DSLRs

DVD/TV/movies/etc
User avatar
lukpac
Top Dog and Sellout
Posts: 4585
Joined: Wed Apr 02, 2003 11:51 pm
Location: Madison, WI
Contact:

DSLRs

Postby lukpac » Mon Apr 03, 2006 2:47 pm

A few weeks ago I sucked it up and finally entered the world of digital (not counting a 2MP Kodak P&S). I got a Nikon D200, mainly because I can use all of my existing lenses, even my manual focus ones (MF lenses are pretty much useless with the lower end DSLRs).

I had looked at Nikon's DSLRs for a while, but I never bit, due to both the MF lens issue and the "DX" sensor size (more on that below). With the D200 the lens issue is gone (of course, it wasn't a problem with the higher end models either, but those were *significantly* more than I wanted to spend), and I basically gave up holding out for a full 35mm sensor from Nikon.

Anyway, so far I'm pretty happy with it. I've taken quite a few pictures at ISO 1600, and noise is really minimal - maybe on the order of grain with ISO 400 film or so (although I haven't done a direct comparison). I really haven't even begun to check out all of the options - I've pretty much stuck with basic stuff so far.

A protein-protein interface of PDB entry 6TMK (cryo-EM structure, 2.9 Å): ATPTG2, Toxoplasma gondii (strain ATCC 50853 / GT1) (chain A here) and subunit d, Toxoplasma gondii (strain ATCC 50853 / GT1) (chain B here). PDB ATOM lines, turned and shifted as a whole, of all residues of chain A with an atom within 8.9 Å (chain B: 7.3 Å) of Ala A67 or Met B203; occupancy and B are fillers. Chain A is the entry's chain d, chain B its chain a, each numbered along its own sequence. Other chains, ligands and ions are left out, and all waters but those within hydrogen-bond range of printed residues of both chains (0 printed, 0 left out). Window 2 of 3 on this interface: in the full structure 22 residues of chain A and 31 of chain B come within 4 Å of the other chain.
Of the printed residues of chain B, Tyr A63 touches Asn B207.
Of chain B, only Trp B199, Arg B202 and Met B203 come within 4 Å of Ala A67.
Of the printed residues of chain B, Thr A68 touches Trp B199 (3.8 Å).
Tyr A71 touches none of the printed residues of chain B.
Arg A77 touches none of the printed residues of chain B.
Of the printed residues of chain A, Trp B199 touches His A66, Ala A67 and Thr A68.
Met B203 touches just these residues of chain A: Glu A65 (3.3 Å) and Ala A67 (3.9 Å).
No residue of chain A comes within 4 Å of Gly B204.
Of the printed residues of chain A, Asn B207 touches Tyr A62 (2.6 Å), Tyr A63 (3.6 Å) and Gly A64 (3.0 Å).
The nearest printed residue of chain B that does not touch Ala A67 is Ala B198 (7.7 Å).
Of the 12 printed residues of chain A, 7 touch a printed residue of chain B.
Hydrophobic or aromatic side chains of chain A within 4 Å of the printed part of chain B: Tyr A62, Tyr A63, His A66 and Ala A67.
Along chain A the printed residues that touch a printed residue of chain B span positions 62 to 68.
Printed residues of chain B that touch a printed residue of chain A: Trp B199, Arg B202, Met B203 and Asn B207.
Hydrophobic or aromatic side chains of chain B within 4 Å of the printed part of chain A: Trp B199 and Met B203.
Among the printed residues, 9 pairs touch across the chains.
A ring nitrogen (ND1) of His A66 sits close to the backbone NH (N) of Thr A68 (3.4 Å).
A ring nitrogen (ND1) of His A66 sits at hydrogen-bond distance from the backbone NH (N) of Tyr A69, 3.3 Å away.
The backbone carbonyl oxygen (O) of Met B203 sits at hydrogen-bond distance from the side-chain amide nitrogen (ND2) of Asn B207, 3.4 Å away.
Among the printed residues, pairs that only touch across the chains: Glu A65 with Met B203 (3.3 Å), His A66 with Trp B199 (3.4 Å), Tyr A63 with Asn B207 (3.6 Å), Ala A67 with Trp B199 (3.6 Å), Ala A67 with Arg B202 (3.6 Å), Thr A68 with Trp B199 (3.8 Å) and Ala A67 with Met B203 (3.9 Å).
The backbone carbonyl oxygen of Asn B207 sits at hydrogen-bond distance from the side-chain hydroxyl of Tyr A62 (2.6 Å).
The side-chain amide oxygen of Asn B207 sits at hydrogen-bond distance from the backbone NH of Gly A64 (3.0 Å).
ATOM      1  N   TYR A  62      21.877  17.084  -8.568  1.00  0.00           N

While it hasn't been a huge deal, I'm still not thrilled with the DX sensor "crop factor". I've often seen it called a "zoom factor", but that isn't what it is. You get exactly the same image you do with a full 35mm frame, except that it's cropped. Depth of field and perspective don't change. So, for example, if you use a 50mm lens with a DX sensor, you'll get the same "real life" perspective you would with a 35mm camera, but you'll get a smaller angle of view. It doesn't bug me that much most of the time, but for wider angle shots you really get a hyper wide angle perspective (big depth of field, large perceived distances from near to far, etc). I suppose it's just a matter of being used to what 35mm gives.

I still have some reservations about digital in general. With film, the same camera can take advantage of advances in film - you can get *exactly* the same image using a 50 year old SLR as you can with a brand new SLR. With digital, you need to buy a new camera when the technology changes. At this point, reservations be damned I suppose.

Whatever the case, it's been fun so far.
"I know because it is impossible for a tape to hold the compression levels of these treble boosted MFSL's like Something/Anything. The metal particulate on the tape would shatter and all you'd hear is distortion if even that." - VD